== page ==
Sunday, 23 June 2013

Improving your house energy efficiency increases its value - sometimes

The Department of Energy and Climate Change commissioned a survey of house prices across the country to see if having a high EPC rating (Energy Performance Certificate) adds to the value of a house. Since August 2008 all homes have to have an EPC before they can be sold and the EPC rating is a guide to how expensive they will be to heat. You can think of the EPC as a bit like the energy rating for fridges and televisions. Are you prepared to pay more for an A++ rated fridge? The results of this new survey on house prices suggest that houses with better EPC ratings do get a price premium, but not in every part of the country and not for all types of houses.

The survey included more than 325,000 homes which were sold at least twice between 1995 and 2012. This means that the survey could include value appreciation as well as value at one point. The homes were categorised by age and by type (detached, semi-detached, terraced, flat, etc) and the price was divided by the floor area to allow for different sizes.

EPC ratings come in levels A-G with A as the best and G the worst. The average is D. The survey found that A and B rated houses were overall about 14% more expensive than G rated houses but the difference was rather less for detached houses - 9% for detached houses in dense areas and only 5% in rural areas - and more for terraced houses - up to 18%. For semi detached houses and flats the difference was about 10-11%

This difference seems huge, and it probably does over estimate the effect, since one variable the researchers did not have was the condition of the house. It is likely that houses with a high EPC rating are also in a better condition than other houses of the same age. Also the survey does not specifically show that building work that improves the energy rating also increases the value, though it suggests that is likely.

If you start with a level G house you are unlikely to achieve a level A but you might get a level E or D. That would be worth 6.6% or 7.6% on average& but up to 14% for a terraced house.

The price appreciation results were less clear-cut than the price level. You would expect that as energy prices rise the EPC rating for a house would become more important but the data shows that E and F rated homes grew in value more slowly than G rated homes and most of the growth in value for C and D ratings was for detached houses. The report does not suggest an explanation for this and I can't think of one either. Theoretically it could be that upgrading a G rated home to F or E decreases its value, and if this happened to enough houses it could bring down the average for E and F. However, I don't think this is plausible.

One more interesting finding was that the price premium for a high EPC rating was very different in different parts of the country,. In particular there was no price premium at all in the South East and not much in the East of England either. These are areas in which house prices are high and the EPC rating effect is not significant.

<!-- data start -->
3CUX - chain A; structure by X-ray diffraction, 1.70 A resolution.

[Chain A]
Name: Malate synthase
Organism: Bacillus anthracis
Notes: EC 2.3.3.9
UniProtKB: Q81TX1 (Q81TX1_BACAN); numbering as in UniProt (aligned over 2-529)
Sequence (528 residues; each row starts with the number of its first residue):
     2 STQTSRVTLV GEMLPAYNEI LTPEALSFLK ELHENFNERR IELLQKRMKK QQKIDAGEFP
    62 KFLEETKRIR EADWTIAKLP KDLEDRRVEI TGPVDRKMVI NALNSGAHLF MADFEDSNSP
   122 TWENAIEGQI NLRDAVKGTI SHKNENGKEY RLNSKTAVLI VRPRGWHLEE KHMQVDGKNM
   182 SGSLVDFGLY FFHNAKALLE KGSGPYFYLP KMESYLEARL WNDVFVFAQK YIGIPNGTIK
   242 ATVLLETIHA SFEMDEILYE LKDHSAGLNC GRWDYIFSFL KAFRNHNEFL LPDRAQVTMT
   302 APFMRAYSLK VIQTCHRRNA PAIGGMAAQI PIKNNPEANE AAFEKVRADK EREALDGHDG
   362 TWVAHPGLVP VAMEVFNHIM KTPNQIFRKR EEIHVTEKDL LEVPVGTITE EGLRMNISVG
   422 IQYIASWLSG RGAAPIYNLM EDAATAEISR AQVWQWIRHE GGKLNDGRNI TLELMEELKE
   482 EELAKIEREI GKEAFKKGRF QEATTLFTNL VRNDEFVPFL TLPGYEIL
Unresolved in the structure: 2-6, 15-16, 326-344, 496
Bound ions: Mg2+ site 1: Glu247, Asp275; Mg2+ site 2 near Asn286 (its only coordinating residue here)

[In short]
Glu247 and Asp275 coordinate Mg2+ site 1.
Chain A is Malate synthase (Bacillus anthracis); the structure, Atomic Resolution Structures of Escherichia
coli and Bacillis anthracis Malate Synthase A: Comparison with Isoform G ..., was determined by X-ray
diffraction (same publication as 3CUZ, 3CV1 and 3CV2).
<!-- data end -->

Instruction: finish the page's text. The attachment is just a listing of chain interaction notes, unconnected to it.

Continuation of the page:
The overall conclusion is that having a high EPC rating probably increases the value of your house in areas where buyers have a reasonable choice. However when they are struggling to find anything at all of the right size and in a plausible location then EPC ratings are relatively low priority.

[1] An investigation of the effect of EPC ratings on house prices DECC 2013


  1. Very interesting for those who need to sell now. We, as retired people are hoping to stay put for a decade.. if we're spared as they say in Ireland.Upgrading insulation and getting an EPC is for the grandchildren and the future of the world.
    Have you seen the catastrophic drop in numbers of houses being insulated per month? From 40 000 before the green Deal to 1 000 now, 97.5% by my reckoning. What about all the jobs that will be lost in the insulation companies?

  2. The big drop is in cavity wall insulation which was often provided free by the energy companies and now would have to be paid for, except for vulnerable households which are covered by the new Energy Companies Obligation (ECO). As Ed Davey says here the new emphasis is on solid wall insulation and other hard to treat cases. The worry is that momentum seems to be being lost there too, judging by the kevel of trading in the ECO auctions: over £40 million in March and only about £16 million in April.

  3. The energy performance certificate must be available from the time it is offered, the property for sale or rent is the owner otherwise risk a fine. An EPC must be present for the signing of the agreement or the deed. In this way, potential buyers and tenants informed about the energy efficiency of the house.